Matt Gould, editor and analyst with the Dairy and Food Market Analyst newsletter, said the “sluggish” butter production in the U.S. stood out in the May Dairy Products report issued July 3 but added that butter imports remain “relatively minor.” The exception is Irish butter, which he called “a premium product that doesn’t do much to influence prices.”

Cooperatives Working Together member cooperatives accepted 19 offers of export assistance this week to sell 207,235 pounds of cheese; 341,717 pounds of cream cheese, and 2.235 million pounds of whole milk powder.

The product will go to customers in Asia, South America, and Oceania through October and raised CWT’s 2019 sales to 30.95 million pounds of American-type and Swiss cheeses, 154,324 pounds of anhydrous milkfat, 4.2 million pounds of butter (82% milkfat), 3.14 million pounds of cream cheese and 35.6 million pounds of whole milk powder.

The products will go to 26 countries and are the milk equivalent of 669.4 million pounds of milk on a milkfat basis, according to the CWT.

Wisconsin produced 287.8 million pounds of the May total, up 2.2% percent from April and virtually unchanged from a year ago. California produced 211.3 million pounds, down 0.4% from April and 2.6 below a year ago. Minnesota, with 63.0 million pounds, was up 6.1% from April but 1.0% below a year ago.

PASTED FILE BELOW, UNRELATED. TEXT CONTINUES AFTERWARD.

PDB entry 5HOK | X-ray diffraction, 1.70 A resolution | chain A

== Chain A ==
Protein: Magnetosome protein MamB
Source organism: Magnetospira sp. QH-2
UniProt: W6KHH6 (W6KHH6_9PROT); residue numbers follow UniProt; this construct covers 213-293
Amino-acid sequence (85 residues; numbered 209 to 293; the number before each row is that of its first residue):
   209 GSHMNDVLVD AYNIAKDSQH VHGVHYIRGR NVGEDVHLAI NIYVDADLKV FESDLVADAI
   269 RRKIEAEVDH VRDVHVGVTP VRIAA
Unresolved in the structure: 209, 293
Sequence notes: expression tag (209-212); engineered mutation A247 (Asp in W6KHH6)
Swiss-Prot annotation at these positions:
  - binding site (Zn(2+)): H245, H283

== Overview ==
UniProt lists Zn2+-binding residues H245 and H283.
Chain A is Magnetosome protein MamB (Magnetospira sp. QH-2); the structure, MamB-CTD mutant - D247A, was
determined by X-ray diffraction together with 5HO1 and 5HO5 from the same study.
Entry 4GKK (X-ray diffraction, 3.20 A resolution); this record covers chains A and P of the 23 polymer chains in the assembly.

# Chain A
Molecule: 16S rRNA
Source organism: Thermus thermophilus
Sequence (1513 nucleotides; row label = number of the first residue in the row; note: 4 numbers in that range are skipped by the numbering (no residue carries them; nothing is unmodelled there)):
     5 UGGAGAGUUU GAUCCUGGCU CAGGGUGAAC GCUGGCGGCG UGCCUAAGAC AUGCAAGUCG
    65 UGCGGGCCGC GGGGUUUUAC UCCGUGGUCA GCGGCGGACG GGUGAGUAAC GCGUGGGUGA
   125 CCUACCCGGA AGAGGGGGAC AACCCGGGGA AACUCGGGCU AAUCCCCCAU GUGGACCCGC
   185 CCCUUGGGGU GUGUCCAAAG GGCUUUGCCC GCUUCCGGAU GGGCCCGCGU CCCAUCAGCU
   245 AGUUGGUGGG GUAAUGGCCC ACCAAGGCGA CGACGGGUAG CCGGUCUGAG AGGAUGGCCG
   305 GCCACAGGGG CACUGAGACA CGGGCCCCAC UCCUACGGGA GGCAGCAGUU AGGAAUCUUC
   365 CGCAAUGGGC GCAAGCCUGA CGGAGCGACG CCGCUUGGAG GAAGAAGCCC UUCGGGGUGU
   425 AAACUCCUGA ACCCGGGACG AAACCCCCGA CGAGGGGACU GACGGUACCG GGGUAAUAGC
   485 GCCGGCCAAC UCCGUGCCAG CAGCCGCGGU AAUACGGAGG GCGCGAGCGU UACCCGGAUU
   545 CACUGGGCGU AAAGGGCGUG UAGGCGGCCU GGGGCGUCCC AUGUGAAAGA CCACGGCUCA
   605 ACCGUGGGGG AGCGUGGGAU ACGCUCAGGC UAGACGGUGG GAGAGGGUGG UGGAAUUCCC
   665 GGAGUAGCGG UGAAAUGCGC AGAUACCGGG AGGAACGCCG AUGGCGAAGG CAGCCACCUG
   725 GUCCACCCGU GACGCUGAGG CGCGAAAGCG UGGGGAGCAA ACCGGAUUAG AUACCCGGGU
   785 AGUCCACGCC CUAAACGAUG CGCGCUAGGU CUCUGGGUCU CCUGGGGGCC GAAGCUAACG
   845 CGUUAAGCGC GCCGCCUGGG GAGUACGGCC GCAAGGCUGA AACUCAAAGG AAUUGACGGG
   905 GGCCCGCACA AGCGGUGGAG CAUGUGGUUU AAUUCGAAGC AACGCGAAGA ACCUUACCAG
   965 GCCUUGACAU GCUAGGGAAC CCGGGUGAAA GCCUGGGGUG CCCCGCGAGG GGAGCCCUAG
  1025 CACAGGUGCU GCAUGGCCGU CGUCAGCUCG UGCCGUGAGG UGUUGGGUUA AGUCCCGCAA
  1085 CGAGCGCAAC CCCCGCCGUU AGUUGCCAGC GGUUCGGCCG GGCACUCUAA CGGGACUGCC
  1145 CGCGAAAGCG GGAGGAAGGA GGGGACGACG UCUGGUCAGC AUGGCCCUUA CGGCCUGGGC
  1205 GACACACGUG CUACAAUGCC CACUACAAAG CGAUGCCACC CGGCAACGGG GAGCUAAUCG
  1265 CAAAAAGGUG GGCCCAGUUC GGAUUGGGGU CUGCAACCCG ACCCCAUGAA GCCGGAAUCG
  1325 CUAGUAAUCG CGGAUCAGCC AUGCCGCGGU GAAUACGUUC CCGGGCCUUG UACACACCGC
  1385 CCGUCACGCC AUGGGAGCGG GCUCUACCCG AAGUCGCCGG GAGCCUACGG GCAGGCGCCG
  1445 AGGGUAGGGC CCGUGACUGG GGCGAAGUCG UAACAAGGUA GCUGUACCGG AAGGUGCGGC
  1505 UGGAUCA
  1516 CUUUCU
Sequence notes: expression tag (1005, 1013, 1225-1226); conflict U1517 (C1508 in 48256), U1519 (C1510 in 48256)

Dairy Market News reports that Midwestern cheese demand was generally unchanged week to week. Some cheesemakers, particularly mozzarella and provolone producers, are still seeing positive ordering trends. Curd and barrel producers also reported stronger sales with outside festivities in full swing. Other producers of varietal/specialty cheeses are experiencing an expected slowdown. Cheese output has picked up some and spot milk is available at discounts.

Looking westward, cheese exports were reported to be mixed while domestic demand is unchanged. Inventories are balanced to a bit tight. With declining milk components and supplies, Western cheese output fluctuates, says DMN.

Some Midwest butter plant managers reported finding cream at prices within their reach, at least during the holiday week. Cream was more available within the region and from the West, as both butter/other production plants took time off for the holiday weekend. As rising temperatures hit large areas of the region, cream is predicted to tighten. Butter demand is steady, keeping availability manageable.

One of the biggest factors in the whey market is African Swine Fever, as whey is a big component in feeding pigs.

World Dairy Expo is accepting entries for its 53rd annual Dairy Cattle Show, Oct 1-5 in Madison. New this year, online and paper entry forms are due Sept. 8. Late entries may be submitted online through Sept. 19, and paper entries will be honored until the day of the show, both for an increased fee.

New to the Dairy Cattle Show, a Summer Junior Two-Year-Old Cow Class has been added to the International Holstein Show, International Junior Holstein Show, International Red & White Show and International Junior Red & White Show. Animals exhibited in this class are born between June 1, 2017, and Aug. 31, 2017, and in milking form at WDE.